Every Sunday, God’s people gather. On the first day of the week, there is a meeting between God and his people. Many fellow students in my classes at Liberty University are of the Free Church tradition. As a result, we spent much time discovering what worship is. When worship leaders “design” a liturgy, is their perspective on worship based on Scripture or their ideas? Or is it based on our understanding of worship? Based on what the people want? Is it our desire in worship to be free from liturgical rules, regulations, and traditions?


Our liturgy or order of worship gives an insight into our perspective and understanding of worship. For example, the introduction of the 10 Commandments might state that this is “when we usually meditate on God’s Law.” However, this particular point in the liturgy is not the people’s meditative moment but God addressing his people. Yes, we listen and reflect (meditate, if you will), but these moments in the liturgy are God’s Moments.

In the liturgical dialogue, God and his people take turns. In worship, God’s people respond to God’s Words. But, with a subtle change in phrasing, worship becomes all about us: we gather, we welcome, we listen to God’s greeting, we sing songs, we meditate on God’s Law, we pray, we meditate on God’s Word and the preaching, we respond, we present children for baptism, we celebrate the Lord’s Supper, we collect the offering, and we receive the blessing. This “we-perspective” on worship is prevalent in contemporary worship. “Contemporary Evangelical Christians have lost their awareness of the presence of the living and holy God as the central reality of all true worship,” John Jefferson Davis says (Worship and the Reality of God: An Evangelical Theology of Real Presence.)

Our Worship

In “Christ-Centered Worship: Letting the Gospel Shape Our Practice,” Bryan Chapell shares that contemporary churches distinguish between what happens at the beginning of worship and the sermon. He remarks,

“Because people have not been taught to think of the worship service as having gospel-purposes, people instinctively think of its elements of personal preference: what makes me feel good, comfortable or respectful.”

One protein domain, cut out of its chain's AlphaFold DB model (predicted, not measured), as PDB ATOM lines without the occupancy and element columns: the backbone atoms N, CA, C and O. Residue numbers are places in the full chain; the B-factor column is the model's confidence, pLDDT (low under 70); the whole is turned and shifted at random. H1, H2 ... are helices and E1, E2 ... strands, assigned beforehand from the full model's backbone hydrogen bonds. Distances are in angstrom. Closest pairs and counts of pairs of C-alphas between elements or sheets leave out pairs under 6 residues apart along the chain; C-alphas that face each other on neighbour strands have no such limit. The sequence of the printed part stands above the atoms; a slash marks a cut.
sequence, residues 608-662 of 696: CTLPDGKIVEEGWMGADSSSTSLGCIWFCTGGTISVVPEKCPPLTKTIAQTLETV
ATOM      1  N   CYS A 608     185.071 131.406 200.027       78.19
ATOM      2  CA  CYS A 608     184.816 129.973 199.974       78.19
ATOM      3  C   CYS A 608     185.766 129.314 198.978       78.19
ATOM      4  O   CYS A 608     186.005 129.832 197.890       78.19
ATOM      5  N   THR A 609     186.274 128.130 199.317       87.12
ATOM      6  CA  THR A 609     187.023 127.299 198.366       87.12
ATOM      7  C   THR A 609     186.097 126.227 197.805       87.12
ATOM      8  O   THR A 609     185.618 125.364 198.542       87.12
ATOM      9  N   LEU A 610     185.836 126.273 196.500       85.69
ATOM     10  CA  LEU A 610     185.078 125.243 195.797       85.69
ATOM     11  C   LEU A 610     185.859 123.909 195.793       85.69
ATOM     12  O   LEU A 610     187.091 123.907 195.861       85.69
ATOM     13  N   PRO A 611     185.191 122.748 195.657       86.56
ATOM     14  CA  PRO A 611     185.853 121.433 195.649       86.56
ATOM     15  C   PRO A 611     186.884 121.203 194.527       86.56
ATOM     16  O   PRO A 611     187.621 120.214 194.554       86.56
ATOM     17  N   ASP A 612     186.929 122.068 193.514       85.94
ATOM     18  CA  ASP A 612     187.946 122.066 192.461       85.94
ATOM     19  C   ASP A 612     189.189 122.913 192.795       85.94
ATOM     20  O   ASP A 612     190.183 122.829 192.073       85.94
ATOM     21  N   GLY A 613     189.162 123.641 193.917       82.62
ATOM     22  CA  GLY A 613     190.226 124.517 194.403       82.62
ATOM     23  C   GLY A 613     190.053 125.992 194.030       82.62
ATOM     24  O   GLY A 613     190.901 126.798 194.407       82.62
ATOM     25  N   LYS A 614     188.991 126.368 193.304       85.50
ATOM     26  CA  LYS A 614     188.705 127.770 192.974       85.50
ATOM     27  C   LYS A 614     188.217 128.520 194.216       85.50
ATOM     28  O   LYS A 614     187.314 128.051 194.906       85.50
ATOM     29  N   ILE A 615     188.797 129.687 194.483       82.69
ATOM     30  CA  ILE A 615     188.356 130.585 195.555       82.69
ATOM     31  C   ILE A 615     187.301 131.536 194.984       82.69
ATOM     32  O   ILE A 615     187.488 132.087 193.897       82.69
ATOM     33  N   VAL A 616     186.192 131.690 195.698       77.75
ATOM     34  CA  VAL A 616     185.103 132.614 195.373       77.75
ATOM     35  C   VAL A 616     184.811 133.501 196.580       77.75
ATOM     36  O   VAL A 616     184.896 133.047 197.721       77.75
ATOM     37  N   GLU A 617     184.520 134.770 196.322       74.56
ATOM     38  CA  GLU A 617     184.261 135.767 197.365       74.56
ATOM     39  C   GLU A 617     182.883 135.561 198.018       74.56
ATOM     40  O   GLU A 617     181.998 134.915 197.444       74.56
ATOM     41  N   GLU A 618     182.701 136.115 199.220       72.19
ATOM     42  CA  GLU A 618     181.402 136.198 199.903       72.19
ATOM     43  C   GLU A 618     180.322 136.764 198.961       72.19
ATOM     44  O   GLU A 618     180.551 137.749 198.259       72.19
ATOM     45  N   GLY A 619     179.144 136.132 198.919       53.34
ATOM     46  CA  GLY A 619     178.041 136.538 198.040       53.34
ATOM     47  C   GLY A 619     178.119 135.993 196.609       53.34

This often relates to singing favorite worship songs chosen by and for people who prefer to sing what they like.

Encountering God

C.E.B. Cranfied gives a different perspective: “In each particular act of worship, the chief actor is not man, but God.” This understanding of worship is rooted in the church of all ages. Larry Hurtado referred to the Early Church:

“Worship was not merely a religious exercise by the participants, or an opportunity to re-affirm their beliefs; it was an occasion for the manifestation and experience of divine powers (…) expectations were characteristically high that in the worship setting God would be encountered in demonstrative fashion.”

Liturgy and Scripture

Liturgy also conveys how a church understands the gospel. Chapell gives several examples, starting at the beginning of a service. Does the congregation begin the worship? It is not the gathering initiated by people singing their favorite songs, but God initiates worship, and we respond. God invites us to come before him. It is not our worship but God’s worship. The opening of worship is significant, holy, and divine. God calls us into worship. Chapell remarks: “We do not approach God on our terms, but his. The corporate dialogue in which we as God’s people respond to God’s revelation is the sacred rhythm of covenant worship.”


I love that phrase: “The sacred rhythm of covenant worship.” This rhythm reflects who God is in the dialogue of worship and his relationship with us. The design of the liturgy communicates and teaches the gospel. Our churches do not have the order of worship regulated by the Church Order, but I wonder if it should be. When we break the rhythm of covenant worship to “to make it more interesting,” “because it is the same every week,” or because “it is only recommended,” I feel we have lost something significant. And when the order of worship only has a role in making churches look uniform, we have lost crucial insights and awareness of the purpose and essence of the liturgy.

On The Shoulders

Chapell again: “If we do not learn from the past, we will lose insights God has given others as they have interacted with his Word and his people. God intends us to stand on the shoulders of those faithful before us. He gives us a mission for our time, but he also gives us a history to prepare us for our present calling. Without critically and constructively examining this foundation, we are ill-equipped to build the church God wants today. This is also true for the structures of worship.”

Let us be the shoulders for our children to stand on, passing on the gospel liturgy, and so continue “the sacred rhythm of covenant worship.”

Have a blessed Sunday tomorrow.
Wait quietly, as He calls you into worship.
Respond, in the sacred rhythm of covenant worship.
Let your heart be filled.
Let your soul be comforted.
Let your mind understand.
Love Him – remembering He loved you first.